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REVIEW article

Front. Synaptic Neurosci., 28 June 2023
Volume 15 - 2023 | https://doi.org/10.3389/fnsyn.2023.1186484

Rethinking the network determinants of motor disability in Parkinson’s disease

  • Department of Neuroscience, Feinberg School of Medicine, Northwestern University, Chicago, IL, United States

For roughly the last 30 years, the notion that striatal dopamine (DA) depletion was the critical determinant of network pathophysiology underlying the motor symptoms of Parkinson’s disease (PD) has dominated the field. While the basal ganglia circuit model underpinning this hypothesis has been of great heuristic value, the hypothesis itself has never been directly tested. Moreover, studies in the last couple of decades have made it clear that the network model underlying this hypothesis fails to incorporate key features of the basal ganglia, including the fact that DA acts throughout the basal ganglia, not just in the striatum. Underscoring this point, recent work using a progressive mouse model of PD has shown that striatal DA depletion alone is not sufficient to induce parkinsonism and that restoration of extra-striatal DA signaling attenuates parkinsonian motor deficits once they appear. Given the broad array of discoveries in the field, it is time for a new model of the network determinants of motor disability in PD.

Classical model of network dysfunction in PD

In the late 1980s, neuroscientists and clinicians embraced a new model of how the circuitry of the basal ganglia worked and how it went awry in Parkinson’s disease (PD) (Albin et al., 1989; DeLong, 1990; Gerfen, 1992). A key feature of the model was that there were two opposing projection systems in the striatum. The so-called “direct” pathway was anchored by striatal GABAergic spiny projection neurons (SPNs) that innervated substantia nigra pars reticulata (SNr) and globus pallidus interna (GPi) GABAergic neurons at the interface of the basal ganglia with the rest of the brain. The “indirect” pathway was anchored by a distinct group of striatal GABAergic SPNs that innervated the globus pallidus externa (GPe); the GPe GABAergic neurons in turn innervated the same interface nuclei and a neighboring glutamatergic nucleus, the subthalamic nucleus (STN). In this circuit, activation of direct pathway SPNs (dSPNs) by cortical pyramidal neurons led to inhibition of basal ganglia output through SNr and GPi, enhancing the excitability of thalamic motor nuclei and promoting movement. In contrast, activation of indirect pathway SPNs (iSPNs) suppressed GPe activity, enhancing basal ganglia GABAergic outflow both by disinhibiting the interface nuclei directly and by enhancing excitatory STN input to them – thus, suppressing movement.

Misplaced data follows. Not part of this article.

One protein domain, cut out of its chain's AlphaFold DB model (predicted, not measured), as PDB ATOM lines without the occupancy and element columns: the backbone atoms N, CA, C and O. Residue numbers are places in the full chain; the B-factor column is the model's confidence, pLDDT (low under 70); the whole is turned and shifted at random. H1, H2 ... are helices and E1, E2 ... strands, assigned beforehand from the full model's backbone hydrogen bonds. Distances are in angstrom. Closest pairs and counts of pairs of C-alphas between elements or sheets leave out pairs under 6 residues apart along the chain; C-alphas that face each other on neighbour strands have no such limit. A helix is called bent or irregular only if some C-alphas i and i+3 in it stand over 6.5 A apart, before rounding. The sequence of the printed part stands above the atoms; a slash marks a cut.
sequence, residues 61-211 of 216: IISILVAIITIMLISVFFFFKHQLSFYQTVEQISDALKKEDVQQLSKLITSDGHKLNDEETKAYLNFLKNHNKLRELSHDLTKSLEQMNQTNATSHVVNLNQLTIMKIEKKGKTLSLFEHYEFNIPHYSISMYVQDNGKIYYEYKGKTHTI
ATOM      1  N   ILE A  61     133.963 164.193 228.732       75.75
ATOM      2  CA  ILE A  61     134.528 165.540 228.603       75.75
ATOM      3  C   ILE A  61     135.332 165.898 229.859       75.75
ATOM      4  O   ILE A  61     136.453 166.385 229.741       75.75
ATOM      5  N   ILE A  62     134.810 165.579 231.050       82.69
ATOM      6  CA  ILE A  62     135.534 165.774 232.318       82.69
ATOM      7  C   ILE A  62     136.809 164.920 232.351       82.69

This opponent process system was modulated by striatal dopamine (DA) release from axons of substantia nigra pars compacta (SNc) neurons. Work around this time suggested that DA stimulation of D1 DA receptors (D1Rs) expressed by dSPNs enhanced their excitability and responsiveness to cortical input, whereas DA stimulation of D2 DA receptors (D2Rs) expressed by iSPNs did the opposite (Gerfen and Surmeier, 2011). Through this modulatory network, bursts of action potentials in SNc DAergic neurons and transient elevations in striatal DA release would promote activation of dSPNs and suppress activation of iSPNs, resulting in movement. Conversely, inhibition of SNc DAergic neuron activity and a transient reduction in striatal DA release would do the opposite and suppress movement. Thus, in PD, the loss of striatal DA release biased the striatal circuitry toward the indirect pathway and the suppression of movement (Albin et al., 1989; DeLong, 1990).